Effect of Unsaturated Flow Modes on Partitioning Dynamics of Gravity- Driven Flow at a Simple Fracture Intersection: Laboratory Study and Three-Dimensional Smoothed Particle Hydrodynamics Simulations
J Kordilla and T Noffz and M Dentz and T Geyer and AM Tartakovsky, WATER RESOURCES RESEARCH, 53, 9496-9518 (2017).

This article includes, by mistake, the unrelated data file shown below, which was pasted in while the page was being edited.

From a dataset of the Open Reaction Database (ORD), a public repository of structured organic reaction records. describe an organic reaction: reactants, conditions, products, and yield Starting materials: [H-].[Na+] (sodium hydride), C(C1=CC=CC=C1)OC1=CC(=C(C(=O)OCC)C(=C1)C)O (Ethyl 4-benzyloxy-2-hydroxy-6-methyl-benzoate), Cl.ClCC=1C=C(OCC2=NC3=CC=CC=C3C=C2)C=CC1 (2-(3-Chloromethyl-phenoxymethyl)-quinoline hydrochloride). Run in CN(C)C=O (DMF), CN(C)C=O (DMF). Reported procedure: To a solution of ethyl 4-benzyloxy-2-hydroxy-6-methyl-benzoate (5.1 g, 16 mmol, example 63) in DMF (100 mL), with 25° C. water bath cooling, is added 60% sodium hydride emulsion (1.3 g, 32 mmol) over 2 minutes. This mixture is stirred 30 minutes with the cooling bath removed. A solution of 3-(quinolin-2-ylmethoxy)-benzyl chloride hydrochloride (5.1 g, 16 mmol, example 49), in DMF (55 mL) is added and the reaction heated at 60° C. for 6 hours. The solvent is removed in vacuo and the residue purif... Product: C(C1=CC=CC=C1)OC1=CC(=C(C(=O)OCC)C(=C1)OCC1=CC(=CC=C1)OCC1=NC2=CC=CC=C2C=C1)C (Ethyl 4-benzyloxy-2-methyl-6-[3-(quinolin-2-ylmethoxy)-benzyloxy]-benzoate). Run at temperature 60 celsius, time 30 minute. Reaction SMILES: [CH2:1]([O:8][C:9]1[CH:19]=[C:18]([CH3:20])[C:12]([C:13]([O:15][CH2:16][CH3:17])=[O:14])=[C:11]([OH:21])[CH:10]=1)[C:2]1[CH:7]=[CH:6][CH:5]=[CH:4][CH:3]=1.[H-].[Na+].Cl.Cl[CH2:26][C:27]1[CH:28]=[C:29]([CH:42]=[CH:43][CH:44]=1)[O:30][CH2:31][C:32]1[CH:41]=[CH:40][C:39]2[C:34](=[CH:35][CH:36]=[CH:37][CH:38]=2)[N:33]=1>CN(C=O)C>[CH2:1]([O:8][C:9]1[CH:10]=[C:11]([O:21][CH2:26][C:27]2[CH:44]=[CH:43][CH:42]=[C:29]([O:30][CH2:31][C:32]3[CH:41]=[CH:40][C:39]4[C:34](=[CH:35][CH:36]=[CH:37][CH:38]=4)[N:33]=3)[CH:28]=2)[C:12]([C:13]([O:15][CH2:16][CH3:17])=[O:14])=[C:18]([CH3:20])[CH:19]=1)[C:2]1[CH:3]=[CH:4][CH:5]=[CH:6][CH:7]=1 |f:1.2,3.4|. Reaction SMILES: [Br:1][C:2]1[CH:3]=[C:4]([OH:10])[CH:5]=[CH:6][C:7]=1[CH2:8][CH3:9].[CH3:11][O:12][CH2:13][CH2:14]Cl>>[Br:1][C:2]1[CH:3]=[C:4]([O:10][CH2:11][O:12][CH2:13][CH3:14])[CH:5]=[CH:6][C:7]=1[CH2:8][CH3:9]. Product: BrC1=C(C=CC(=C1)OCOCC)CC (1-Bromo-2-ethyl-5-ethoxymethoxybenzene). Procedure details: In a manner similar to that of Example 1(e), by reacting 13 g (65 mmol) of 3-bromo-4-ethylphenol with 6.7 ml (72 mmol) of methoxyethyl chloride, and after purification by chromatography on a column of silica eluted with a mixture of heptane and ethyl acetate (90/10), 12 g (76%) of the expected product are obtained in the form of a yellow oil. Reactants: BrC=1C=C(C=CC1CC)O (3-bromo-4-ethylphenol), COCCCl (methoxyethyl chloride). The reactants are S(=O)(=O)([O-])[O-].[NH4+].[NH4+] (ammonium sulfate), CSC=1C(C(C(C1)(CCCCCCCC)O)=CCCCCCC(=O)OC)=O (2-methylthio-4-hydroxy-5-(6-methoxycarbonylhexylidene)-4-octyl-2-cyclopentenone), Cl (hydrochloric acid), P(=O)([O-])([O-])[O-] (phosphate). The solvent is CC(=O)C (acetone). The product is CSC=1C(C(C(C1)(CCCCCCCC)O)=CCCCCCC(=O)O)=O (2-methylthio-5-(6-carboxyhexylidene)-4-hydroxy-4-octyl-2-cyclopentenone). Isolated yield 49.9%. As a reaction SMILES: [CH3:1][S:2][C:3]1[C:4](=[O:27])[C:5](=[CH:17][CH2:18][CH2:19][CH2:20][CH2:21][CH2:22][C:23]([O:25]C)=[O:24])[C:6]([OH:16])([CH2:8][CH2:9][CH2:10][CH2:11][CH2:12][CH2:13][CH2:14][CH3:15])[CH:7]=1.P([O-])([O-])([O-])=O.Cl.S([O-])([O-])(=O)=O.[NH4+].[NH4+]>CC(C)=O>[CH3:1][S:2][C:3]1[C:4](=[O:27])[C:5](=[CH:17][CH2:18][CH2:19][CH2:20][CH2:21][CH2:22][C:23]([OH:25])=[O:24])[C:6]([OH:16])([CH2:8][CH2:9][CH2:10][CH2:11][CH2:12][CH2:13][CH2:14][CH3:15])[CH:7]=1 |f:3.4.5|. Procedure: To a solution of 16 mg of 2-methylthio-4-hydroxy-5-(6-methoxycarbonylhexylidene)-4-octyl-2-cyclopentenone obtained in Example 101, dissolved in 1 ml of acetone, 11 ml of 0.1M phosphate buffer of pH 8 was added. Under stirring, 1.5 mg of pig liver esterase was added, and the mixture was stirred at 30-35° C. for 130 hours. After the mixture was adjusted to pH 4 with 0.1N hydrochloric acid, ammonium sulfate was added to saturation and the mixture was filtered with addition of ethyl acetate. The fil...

In this work, we study gravity-driven flow of water in the presence of air on a synthetic surface intersected by a horizontal fracture and investigate the importance of droplet and rivulet flow modes on the partitioning behavior at the fracture intersection. We present laboratory experiments, three-dimensional smoothed particle hydrodynamics (SPH) simulations using a heavily parallelized code, and a theoretical analysis. The flow-rate-dependent mode switching from droplets to rivulets is observed in experiments and reproduced by the SPH model, and the transition ranges agree in SPH simulations and laboratory experiments. We show that flow modes heavily influence the bypass behavior of water flowing along a fracture junction. Flows favoring the formation of droplets exhibit a much stronger bypass capacity compared to rivulet flows, where nearly the whole fluid mass is initially stored within the horizontal fracture. The effect of fluid buffering within the horizontal fracture is presented in terms of dimensionless fracture inflow so that characteristic scaling regimes can be recovered. For both cases (rivulets and droplets), the flow within the horizontal fracture transitions into a Washburn regime until a critical threshold is reached and the bypass efficiency increases. For rivulet flows, the initial filling of the horizontal fracture is described by classical plug flow. Meanwhile, for droplet flows, a size- dependent partitioning behavior is observed, and the filling of the fracture takes longer. For the case of rivulet flow, we provide an analytical solution that demonstrates the existence of classical Washburn flow within the horizontal fracture.
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